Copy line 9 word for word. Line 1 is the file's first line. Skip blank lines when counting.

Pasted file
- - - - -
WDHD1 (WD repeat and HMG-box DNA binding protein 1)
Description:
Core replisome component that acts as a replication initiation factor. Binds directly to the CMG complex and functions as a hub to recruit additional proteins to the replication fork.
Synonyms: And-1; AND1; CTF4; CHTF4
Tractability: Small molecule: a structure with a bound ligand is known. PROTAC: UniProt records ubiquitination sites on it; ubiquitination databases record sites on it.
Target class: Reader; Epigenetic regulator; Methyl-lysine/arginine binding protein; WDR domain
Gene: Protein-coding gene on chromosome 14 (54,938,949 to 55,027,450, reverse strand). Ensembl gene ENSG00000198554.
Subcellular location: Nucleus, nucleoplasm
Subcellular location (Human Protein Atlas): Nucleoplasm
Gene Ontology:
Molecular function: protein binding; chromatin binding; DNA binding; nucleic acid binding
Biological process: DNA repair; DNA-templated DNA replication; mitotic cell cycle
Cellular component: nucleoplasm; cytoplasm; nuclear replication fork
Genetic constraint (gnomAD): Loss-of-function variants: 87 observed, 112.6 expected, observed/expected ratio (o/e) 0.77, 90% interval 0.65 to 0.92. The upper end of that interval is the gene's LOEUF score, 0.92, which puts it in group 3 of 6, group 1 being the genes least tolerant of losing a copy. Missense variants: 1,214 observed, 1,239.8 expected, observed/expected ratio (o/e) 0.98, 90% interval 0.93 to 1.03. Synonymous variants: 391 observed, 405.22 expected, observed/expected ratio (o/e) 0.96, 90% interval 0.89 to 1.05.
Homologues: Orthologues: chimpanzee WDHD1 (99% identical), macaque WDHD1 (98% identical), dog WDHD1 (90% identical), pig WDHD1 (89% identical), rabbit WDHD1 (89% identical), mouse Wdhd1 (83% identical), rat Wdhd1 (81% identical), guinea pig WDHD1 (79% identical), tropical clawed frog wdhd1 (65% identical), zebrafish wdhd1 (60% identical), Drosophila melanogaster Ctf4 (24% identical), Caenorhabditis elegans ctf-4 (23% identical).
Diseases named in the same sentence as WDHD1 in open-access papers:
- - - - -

Subcellular location (Human Protein Atlas): Nucleoplasm